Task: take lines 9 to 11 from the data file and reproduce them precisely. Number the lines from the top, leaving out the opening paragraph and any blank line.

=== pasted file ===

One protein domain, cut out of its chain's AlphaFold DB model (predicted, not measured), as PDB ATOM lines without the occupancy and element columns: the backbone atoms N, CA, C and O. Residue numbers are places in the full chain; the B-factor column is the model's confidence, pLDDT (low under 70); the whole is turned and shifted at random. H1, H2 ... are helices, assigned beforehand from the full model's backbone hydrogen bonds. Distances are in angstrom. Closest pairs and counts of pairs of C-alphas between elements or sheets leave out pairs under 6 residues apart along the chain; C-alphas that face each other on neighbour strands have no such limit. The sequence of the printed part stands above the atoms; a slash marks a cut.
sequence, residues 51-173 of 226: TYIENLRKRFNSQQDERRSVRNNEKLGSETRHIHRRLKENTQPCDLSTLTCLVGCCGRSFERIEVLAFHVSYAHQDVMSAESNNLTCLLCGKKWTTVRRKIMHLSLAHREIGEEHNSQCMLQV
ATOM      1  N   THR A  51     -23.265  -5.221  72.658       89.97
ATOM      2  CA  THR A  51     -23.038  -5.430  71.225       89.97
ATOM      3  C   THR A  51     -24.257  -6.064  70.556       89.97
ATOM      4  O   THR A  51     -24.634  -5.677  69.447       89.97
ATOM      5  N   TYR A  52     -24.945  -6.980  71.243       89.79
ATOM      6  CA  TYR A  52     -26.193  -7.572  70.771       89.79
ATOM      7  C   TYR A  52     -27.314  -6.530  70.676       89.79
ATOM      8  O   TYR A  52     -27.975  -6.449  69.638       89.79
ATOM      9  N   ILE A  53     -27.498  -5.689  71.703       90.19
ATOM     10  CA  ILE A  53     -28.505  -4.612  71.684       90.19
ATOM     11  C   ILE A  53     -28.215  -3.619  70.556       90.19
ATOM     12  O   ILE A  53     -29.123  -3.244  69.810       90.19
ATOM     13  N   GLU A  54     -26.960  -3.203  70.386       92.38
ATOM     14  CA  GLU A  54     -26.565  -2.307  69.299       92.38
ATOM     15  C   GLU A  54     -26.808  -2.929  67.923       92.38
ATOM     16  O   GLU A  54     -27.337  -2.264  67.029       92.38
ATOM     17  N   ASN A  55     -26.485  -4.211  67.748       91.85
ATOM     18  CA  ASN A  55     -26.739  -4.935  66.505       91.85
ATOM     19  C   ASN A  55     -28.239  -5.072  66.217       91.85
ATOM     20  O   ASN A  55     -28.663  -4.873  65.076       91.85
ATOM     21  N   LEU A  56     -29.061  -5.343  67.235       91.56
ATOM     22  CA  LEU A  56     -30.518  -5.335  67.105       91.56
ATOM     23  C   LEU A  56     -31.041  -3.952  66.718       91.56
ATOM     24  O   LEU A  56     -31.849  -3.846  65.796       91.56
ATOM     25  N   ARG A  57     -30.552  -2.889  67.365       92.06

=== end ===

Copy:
ATOM      8  O   TYR A  52     -27.975  -6.449  69.638       89.79
ATOM      9  N   ILE A  53     -27.498  -5.689  71.703       90.19
ATOM     10  CA  ILE A  53     -28.505  -4.612  71.684       90.19